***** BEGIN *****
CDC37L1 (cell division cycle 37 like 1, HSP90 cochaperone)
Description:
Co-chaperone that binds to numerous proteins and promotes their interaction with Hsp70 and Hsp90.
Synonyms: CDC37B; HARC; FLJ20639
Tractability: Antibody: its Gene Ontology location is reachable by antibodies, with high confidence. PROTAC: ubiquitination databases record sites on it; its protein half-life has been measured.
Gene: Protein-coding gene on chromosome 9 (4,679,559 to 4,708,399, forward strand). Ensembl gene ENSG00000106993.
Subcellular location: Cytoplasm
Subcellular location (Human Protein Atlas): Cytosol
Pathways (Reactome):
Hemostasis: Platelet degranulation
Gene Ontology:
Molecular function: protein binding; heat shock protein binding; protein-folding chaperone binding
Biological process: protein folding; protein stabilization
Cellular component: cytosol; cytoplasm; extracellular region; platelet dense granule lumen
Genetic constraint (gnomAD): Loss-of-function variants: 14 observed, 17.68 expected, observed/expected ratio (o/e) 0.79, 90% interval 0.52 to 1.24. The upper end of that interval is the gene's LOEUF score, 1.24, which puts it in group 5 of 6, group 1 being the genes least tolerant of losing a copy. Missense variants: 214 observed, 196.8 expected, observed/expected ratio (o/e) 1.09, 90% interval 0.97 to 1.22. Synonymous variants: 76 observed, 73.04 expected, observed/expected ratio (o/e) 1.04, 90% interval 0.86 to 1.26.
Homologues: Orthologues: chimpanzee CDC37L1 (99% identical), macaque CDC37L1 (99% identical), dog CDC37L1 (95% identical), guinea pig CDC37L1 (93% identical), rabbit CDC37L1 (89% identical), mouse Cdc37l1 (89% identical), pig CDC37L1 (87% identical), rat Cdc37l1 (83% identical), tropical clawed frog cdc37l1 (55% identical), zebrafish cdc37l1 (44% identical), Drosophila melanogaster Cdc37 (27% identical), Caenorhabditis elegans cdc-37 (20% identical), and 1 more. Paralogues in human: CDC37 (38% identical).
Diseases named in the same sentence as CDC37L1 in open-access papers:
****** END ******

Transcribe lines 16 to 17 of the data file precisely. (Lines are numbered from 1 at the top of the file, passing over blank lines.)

Homologues: Orthologues: chimpanzee CDC37L1 (99% identical), macaque CDC37L1 (99% identical), dog CDC37L1 (95% identical), guinea pig CDC37L1 (93% identical), rabbit CDC37L1 (89% identical), mouse Cdc37l1 (89% identical), pig CDC37L1 (87% identical), rat Cdc37l1 (83% identical), tropical clawed frog cdc37l1 (55% identical), zebrafish cdc37l1 (44% identical), Drosophila melanogaster Cdc37 (27% identical), Caenorhabditis elegans cdc-37 (20% identical), and 1 more. Paralogues in human: CDC37 (38% identical).
Diseases named in the same sentence as CDC37L1 in open-access papers: